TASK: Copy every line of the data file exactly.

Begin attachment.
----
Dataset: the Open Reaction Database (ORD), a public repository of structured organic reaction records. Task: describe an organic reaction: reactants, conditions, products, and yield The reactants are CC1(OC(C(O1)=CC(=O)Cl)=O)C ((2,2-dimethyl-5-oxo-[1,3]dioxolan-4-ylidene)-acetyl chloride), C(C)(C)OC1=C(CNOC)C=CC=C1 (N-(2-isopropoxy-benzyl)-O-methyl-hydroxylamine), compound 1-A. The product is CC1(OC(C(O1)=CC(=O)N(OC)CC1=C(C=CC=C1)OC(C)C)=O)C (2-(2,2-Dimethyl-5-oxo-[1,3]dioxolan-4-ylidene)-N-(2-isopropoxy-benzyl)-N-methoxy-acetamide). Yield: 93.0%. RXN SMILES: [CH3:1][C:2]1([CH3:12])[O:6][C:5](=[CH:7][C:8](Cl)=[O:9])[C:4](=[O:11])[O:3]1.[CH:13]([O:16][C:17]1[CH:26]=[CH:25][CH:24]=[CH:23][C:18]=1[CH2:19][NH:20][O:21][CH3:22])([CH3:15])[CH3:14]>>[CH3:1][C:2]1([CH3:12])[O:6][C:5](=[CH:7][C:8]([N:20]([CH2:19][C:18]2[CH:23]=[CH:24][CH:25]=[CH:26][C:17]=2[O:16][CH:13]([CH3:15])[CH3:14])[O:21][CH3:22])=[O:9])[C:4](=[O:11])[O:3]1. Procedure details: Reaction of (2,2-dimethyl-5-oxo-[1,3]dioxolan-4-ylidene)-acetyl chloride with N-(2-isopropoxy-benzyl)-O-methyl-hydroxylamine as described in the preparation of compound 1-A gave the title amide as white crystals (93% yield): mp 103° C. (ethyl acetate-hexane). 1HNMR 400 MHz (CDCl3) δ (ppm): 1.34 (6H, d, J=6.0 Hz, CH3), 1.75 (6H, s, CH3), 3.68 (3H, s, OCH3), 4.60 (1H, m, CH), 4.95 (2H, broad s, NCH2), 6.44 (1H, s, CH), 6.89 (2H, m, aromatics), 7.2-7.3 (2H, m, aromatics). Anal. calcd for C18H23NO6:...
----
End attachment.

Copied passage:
Dataset: the Open Reaction Database (ORD), a public repository of structured organic reaction records. Task: describe an organic reaction: reactants, conditions, products, and yield The reactants are CC1(OC(C(O1)=CC(=O)Cl)=O)C ((2,2-dimethyl-5-oxo-[1,3]dioxolan-4-ylidene)-acetyl chloride), C(C)(C)OC1=C(CNOC)C=CC=C1 (N-(2-isopropoxy-benzyl)-O-methyl-hydroxylamine), compound 1-A. The product is CC1(OC(C(O1)=CC(=O)N(OC)CC1=C(C=CC=C1)OC(C)C)=O)C (2-(2,2-Dimethyl-5-oxo-[1,3]dioxolan-4-ylidene)-N-(2-isopropoxy-benzyl)-N-methoxy-acetamide). Yield: 93.0%. RXN SMILES: [CH3:1][C:2]1([CH3:12])[O:6][C:5](=[CH:7][C:8](Cl)=[O:9])[C:4](=[O:11])[O:3]1.[CH:13]([O:16][C:17]1[CH:26]=[CH:25][CH:24]=[CH:23][C:18]=1[CH2:19][NH:20][O:21][CH3:22])([CH3:15])[CH3:14]>>[CH3:1][C:2]1([CH3:12])[O:6][C:5](=[CH:7][C:8]([N:20]([CH2:19][C:18]2[CH:23]=[CH:24][CH:25]=[CH:26][C:17]=2[O:16][CH:13]([CH3:15])[CH3:14])[O:21][CH3:22])=[O:9])[C:4](=[O:11])[O:3]1. Procedure details: Reaction of (2,2-dimethyl-5-oxo-[1,3]dioxolan-4-ylidene)-acetyl chloride with N-(2-isopropoxy-benzyl)-O-methyl-hydroxylamine as described in the preparation of compound 1-A gave the title amide as white crystals (93% yield): mp 103° C. (ethyl acetate-hexane). 1HNMR 400 MHz (CDCl3) δ (ppm): 1.34 (6H, d, J=6.0 Hz, CH3), 1.75 (6H, s, CH3), 3.68 (3H, s, OCH3), 4.60 (1H, m, CH), 4.95 (2H, broad s, NCH2), 6.44 (1H, s, CH), 6.89 (2H, m, aromatics), 7.2-7.3 (2H, m, aromatics). Anal. calcd for C18H23NO6:...